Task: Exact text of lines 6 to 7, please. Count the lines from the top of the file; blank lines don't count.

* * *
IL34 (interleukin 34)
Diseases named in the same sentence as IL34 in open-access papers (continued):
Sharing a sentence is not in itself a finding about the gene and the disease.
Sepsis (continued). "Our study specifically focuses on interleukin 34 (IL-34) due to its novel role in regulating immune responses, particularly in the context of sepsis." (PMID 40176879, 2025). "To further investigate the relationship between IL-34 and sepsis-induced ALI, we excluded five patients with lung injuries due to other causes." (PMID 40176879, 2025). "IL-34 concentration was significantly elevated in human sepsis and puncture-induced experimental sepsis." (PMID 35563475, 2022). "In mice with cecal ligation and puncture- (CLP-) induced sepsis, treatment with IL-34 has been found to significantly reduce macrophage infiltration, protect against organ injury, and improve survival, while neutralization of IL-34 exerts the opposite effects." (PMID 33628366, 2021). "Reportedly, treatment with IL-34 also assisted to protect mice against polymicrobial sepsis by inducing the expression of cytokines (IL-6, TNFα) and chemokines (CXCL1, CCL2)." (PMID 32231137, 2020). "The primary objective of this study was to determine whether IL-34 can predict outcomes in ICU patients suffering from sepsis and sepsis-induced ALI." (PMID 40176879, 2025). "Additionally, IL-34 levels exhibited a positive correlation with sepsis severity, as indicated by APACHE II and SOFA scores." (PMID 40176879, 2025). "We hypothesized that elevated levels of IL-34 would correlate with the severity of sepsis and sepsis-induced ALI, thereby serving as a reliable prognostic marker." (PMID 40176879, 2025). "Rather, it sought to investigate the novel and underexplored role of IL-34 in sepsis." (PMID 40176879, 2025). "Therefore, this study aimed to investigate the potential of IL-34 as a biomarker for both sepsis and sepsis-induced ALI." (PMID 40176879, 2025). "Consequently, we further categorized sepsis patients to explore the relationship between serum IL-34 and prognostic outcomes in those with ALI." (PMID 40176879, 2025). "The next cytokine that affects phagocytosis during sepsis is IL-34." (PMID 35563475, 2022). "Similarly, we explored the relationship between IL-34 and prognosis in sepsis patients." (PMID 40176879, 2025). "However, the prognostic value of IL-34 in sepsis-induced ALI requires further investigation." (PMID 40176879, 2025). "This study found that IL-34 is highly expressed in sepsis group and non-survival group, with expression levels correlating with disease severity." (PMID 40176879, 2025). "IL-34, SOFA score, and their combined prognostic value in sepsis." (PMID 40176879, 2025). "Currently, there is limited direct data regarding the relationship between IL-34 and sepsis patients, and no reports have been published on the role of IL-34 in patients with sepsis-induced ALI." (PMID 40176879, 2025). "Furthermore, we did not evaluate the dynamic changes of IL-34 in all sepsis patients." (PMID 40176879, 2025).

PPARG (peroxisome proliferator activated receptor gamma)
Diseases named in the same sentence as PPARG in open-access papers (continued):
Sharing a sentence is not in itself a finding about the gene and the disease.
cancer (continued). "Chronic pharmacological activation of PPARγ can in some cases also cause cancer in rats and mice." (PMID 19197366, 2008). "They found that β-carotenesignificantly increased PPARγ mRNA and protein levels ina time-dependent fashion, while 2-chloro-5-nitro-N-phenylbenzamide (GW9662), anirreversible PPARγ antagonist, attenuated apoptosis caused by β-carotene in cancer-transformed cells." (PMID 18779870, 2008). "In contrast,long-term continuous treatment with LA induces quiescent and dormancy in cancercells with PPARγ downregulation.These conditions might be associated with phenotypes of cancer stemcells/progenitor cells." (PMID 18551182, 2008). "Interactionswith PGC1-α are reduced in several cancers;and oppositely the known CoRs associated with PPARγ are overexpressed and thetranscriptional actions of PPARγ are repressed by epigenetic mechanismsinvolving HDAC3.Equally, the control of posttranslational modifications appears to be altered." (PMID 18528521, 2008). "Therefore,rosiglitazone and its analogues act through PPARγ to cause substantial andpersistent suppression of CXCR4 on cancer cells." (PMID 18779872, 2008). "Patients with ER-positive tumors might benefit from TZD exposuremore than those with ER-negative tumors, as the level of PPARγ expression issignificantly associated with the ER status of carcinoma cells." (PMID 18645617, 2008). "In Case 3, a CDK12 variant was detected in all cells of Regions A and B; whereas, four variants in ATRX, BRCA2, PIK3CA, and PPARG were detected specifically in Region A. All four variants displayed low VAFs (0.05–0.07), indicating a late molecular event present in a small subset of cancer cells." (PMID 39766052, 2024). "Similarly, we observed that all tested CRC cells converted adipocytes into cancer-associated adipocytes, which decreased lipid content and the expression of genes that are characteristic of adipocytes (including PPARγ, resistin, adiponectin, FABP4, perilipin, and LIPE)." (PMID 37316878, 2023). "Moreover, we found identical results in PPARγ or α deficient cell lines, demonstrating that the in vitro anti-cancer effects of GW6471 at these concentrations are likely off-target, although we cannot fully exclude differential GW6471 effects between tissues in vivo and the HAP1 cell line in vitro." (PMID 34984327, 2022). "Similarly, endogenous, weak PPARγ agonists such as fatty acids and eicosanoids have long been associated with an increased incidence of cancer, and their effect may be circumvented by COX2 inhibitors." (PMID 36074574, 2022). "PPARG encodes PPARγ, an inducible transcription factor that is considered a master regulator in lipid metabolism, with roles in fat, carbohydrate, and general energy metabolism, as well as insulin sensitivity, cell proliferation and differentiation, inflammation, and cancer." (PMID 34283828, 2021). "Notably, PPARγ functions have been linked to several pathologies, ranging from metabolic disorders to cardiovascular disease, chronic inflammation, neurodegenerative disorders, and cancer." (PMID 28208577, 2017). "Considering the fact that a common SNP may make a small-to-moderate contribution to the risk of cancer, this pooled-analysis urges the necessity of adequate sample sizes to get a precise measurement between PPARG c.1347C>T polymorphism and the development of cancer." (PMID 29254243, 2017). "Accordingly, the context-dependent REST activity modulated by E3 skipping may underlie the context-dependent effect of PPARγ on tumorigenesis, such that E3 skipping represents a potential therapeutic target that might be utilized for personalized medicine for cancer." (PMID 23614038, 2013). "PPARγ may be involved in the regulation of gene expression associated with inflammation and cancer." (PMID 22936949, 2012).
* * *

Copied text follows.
Diseases named in the same sentence as PPARG in open-access papers (continued):
Sharing a sentence is not in itself a finding about the gene and the disease.